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President Trump rattles the Middle East, saying the U.S. will recognize Israel’s authority over the Golan Heights. Also on our Friday rundown: A judge blocks laws limiting the power of the new Wisconsin governor. Plus, momentum builds across party lines to abolish the death penalty.

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Will Trump Erase Past Progress on LGBT Rights?

Some LGBT Michiganders fear the Trump presidency will threaten hard-fought LGBT rights. (Pixabay)
Some LGBT Michiganders fear the Trump presidency will threaten hard-fought LGBT rights. (Pixabay)
November 14, 2016

LANSING, Mich. -- There could be some trouble for LGBT rights during the Trump presidency. Donald Trump has said he would like to overturn national same-sex marriage rights. And as Indiana's governor, Vice President-elect Mike Pence championed what some saw as extreme anti-LGBT measures.

According to Hayley Gorenberg, deputy legal director and general counsel at Lambda Legal, there are concerns that some strong executive orders and guidance affecting LGBT rights in schools and workplaces could be vulnerable. But, she explained, eliminating them would not change the laws.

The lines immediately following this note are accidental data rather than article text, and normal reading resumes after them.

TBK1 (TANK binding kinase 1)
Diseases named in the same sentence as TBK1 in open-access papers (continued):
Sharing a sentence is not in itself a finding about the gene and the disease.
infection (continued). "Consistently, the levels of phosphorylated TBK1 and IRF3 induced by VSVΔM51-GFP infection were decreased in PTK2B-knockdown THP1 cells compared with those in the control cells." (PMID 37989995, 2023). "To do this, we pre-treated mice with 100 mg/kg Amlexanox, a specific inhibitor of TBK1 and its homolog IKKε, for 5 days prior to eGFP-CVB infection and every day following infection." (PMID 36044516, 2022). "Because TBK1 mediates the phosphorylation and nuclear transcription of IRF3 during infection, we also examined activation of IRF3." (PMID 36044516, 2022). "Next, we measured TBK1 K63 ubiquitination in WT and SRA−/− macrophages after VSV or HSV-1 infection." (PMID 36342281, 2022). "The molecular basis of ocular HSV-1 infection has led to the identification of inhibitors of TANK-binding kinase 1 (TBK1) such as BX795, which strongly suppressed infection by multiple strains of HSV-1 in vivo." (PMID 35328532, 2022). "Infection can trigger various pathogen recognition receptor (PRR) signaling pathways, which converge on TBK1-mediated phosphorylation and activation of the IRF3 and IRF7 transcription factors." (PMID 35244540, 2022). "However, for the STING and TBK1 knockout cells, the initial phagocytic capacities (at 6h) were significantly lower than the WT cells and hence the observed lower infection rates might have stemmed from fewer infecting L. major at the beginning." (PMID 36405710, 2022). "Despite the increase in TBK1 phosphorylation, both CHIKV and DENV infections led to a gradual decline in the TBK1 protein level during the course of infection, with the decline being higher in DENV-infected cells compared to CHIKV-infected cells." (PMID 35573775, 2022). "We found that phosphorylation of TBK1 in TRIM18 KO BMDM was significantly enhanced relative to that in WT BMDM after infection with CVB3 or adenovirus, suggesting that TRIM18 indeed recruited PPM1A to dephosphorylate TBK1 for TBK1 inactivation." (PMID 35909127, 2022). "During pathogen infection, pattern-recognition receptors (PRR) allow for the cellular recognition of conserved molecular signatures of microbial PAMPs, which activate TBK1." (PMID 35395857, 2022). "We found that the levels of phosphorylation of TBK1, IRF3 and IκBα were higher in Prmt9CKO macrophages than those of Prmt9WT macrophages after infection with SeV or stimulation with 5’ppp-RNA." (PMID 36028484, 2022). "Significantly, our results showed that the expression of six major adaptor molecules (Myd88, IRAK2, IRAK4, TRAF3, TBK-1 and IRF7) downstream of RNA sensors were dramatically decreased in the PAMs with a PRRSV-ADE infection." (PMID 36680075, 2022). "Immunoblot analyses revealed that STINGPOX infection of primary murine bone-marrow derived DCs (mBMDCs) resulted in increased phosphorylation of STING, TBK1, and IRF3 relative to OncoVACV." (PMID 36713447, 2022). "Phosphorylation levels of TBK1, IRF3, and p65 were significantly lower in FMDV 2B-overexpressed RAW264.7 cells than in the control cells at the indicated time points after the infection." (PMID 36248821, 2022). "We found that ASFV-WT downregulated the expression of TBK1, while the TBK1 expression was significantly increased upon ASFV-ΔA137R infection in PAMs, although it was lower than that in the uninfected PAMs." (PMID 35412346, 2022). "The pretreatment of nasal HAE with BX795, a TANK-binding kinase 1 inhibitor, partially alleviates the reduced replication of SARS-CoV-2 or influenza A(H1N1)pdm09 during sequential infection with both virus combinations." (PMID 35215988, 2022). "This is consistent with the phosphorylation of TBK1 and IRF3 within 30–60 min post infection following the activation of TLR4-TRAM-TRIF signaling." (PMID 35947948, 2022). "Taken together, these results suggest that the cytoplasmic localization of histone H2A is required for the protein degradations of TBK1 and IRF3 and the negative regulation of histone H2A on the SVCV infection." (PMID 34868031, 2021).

"Many of them are based in the cases that we have won, and that our sister organizations have won,” Gorenberg said. "They are interpretations and explanations to make the government work more fairly according to federal law."

During the campaign, Trump said he would consider appointing a Supreme Court justice who is willing to overturn the ruling recognizing same-sex marriage as a right nationwide. But Gorenberg pointed out that Antonin Scalia, the justice whose seat is now vacant, voted against that ruling.

"This resounding marriage-equality victory that we won in the Obergefell case was secured,” she said, "even with the presence of Justice Scalia on the court."

She added that same-sex marriage rights now have broad popular support.

But Gorenberg acknowledged that there may be battles ahead. Besides opposition to same-sex marriage, this year's Republican Party platform supports state laws limiting transgender bathroom rights, and so-called "conversion therapy" for gay and transgender youth.

"We have to take the long view and remember back from when we started that this has never been easy, and we still made our path forward,” Gorenberg said. "And we're absolutely committed to making sure that that will continue."

Since its founding in 1973, Lambda Legal has seen continued progress in securing LGBT rights, she said - even during hostile administrations.

Mary Kuhlman, Public News Service - MI